BEIJING — China’s officially atheist government wants to build a Christian church in the hometown of Confucius to help foster a relationship between an ancient philosophy and the country’s fastest-growing religion. But suddenly, it’s not going so smoothly.
Confucian groups and 10 well-known scholars are demanding that the Gothic-style church not be built in Qufu, saying its size threatens to overshadow the world’s most famous Confucian temple and represents a foreign invasion of a sacred place.
"If a super-large Confucius temple were built in Jerusalem, Mecca or the Vatican, overshadowing the religious buildings there, how would the people feel about it? Would the government and the people accept it?" says an open letter from the protesters that was dated Wednesday and posted on blogs.
Caught in the debate is the church’s pastor, a 75th-generation descendant of Confucius. The church means a lot because it will be in the philosopher’s hometown, a symbol of Chinese civilization, Kong Xiangling told the state-run Xinhua News Agency this month.
After being attacked as backward during the era of Mao Zedong, Confucius is experiencing a revival. A government-backed biopic starring Chow Yun-fat was released this year, and Beijing is promoting its brand of "soft power" under the philosopher’s name overseas, with a growing number of Confucius Institutes for culture and language learning.
Now, Chinese officials are pushing his birthplace in the eastern province of Shandong as a place where ideas on his philosophy and Christianity can be exchanged. They’ve said the church will include a center to host dialogues on the two civilizations.
But the scholars’ protest brings up deeply held cultural concerns about just what being Chinese means.
Confucianism, with its emphasis on morality, proper social relationships and ritual, is seen more as a philosophy than a religion, but it can be considered China’s most influential guide. Among the country’s five officially recognized religions -- Buddhism, Taoism, Islam, Protestantism and Catholicism -- only one, Taoism, is native to China.
China’s ruling Communist Party embraces Confucius for use in shaping what it likes to call a "harmonious society," but it’s also stoked the nationalism that objects to the church in Qufu.
One of the protest letter’s signers, Confucian scholar Chen Ming of Beijing Capital Normal University, noted pointedly that the friction between Western religions and peasants in Shandong a century ago led to the famous Boxer Rebellion, which swept through northern China and into Beijing in nationalistic anger against Western imperialism. Chinese students are still taught to see the era as a time of humiliation at foreign hands.
"Of course, I don’t agree with rejecting the outside world, but I also believe the necessary respect to the local culture is essential," Chen wrote in an e-mail to The Associated Press on Friday.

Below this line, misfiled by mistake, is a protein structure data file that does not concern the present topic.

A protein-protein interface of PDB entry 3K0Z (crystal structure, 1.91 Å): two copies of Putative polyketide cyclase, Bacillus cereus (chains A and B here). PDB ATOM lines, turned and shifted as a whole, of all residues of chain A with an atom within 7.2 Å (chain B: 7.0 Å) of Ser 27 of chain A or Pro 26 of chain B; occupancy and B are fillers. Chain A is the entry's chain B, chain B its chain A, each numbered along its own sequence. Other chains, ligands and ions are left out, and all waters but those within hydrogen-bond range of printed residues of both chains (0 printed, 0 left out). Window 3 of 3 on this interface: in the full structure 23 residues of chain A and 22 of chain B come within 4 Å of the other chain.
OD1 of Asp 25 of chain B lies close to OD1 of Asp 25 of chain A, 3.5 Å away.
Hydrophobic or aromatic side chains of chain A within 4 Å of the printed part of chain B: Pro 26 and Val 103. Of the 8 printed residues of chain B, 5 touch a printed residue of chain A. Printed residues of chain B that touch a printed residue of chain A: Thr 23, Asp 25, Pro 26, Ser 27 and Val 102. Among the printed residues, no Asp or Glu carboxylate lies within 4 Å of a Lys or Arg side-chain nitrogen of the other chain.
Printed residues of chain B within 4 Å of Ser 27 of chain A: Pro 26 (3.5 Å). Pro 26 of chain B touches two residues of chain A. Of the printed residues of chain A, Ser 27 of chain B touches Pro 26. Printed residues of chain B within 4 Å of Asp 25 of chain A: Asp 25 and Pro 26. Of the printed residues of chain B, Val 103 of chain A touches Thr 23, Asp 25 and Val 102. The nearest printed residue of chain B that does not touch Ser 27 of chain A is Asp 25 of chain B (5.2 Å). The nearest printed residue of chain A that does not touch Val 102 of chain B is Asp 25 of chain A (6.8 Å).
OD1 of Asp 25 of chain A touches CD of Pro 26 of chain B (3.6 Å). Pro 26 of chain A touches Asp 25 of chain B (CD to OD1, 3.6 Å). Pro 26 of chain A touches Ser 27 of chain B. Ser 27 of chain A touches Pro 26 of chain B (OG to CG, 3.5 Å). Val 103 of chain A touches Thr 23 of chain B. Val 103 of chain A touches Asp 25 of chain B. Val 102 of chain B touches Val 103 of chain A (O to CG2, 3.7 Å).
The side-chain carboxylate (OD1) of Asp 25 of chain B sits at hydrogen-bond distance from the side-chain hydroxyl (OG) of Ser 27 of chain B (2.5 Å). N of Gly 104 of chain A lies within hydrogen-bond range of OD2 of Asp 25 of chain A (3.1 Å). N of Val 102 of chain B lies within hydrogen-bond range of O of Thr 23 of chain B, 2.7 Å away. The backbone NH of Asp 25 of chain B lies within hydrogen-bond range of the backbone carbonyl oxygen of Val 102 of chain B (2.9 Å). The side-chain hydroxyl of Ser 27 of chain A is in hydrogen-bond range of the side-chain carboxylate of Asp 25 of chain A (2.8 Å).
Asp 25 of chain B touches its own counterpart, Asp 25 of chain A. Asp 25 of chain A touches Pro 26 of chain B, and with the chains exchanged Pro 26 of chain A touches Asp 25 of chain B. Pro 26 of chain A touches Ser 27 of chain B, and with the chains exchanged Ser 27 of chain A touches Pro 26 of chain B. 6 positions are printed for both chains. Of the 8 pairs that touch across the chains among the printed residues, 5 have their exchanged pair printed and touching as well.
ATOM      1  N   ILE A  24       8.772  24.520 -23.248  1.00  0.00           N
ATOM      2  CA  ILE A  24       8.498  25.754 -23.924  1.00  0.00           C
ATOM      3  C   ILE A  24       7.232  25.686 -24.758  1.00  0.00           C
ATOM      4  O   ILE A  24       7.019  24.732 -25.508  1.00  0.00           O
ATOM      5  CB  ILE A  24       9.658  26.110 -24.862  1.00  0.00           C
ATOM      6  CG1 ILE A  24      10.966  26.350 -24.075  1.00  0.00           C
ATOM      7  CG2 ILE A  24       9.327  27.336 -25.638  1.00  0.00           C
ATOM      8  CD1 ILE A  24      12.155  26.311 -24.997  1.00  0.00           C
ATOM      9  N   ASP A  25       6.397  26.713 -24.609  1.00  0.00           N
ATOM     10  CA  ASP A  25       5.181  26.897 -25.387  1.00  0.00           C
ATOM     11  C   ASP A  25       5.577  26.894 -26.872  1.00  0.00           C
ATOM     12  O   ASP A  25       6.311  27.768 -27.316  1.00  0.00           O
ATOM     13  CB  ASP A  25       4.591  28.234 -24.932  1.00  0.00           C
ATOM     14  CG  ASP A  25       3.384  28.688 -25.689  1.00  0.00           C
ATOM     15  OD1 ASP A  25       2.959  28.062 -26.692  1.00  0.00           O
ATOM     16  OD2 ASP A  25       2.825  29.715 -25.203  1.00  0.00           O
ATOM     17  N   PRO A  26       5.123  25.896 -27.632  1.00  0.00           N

This week’s open letter -- signed by 10 scholars and 10 Confucian groups -- says the protesters don’t object to Christianity but take issue with the church itself. It will be more than 41 meters (135 feet) high and will be able to hold 3,000 people when it’s completed about two years from now, Xinhua reported. Officials have said Qufu has about 10,000 Christians and that the current makeshift church holds just 800 at most.
The scholars argue that the church’s size could upstage the Confucius temple, located less than 2 miles (3 kilometers) away. While its complex is more sprawling, the temple’s tallest building is about 45 meters (147 feet) high.
The director of Qufu’s Ethnic and Religious Affairs Bureau, Kong Wei, had no comment Friday evening.
In one recent step toward calming old tensions, Qufu hosted the first government-backed Nishan Forum on World Civilizations this fall, with international scholars of Christianity and Confucianism, including American televangelist Robert Schuller, meeting under the motto "Harmony, Love, Integrity, Tolerance."
But among the signers of this week’s protest letter was one of the forum’s organizers, Shandong University professor and Confucian scholar Yan Binggang. During the forum, he spoke strongly about the "coercion employed by Protestant missionaries in China during the 19th century," according to an account of the forum posted on a Chinese philosophy blog.
One Western participant in the forum said the letter should not be viewed as intolerant toward Christianity, "but rather specifically from the stance that Qufu, as the place most closely associated with early Confucianism, has a special status."
In an e-mail to the AP, Stephen Angle, a professor of philosophy at Wesleyan University in the U.S. state of Connecticut, said Chinese cities and architecture "take the relative statuses of buildings and their associated roles into account, and so there is indeed some ground for the concern that the church’s design may be inappropriate, given the location."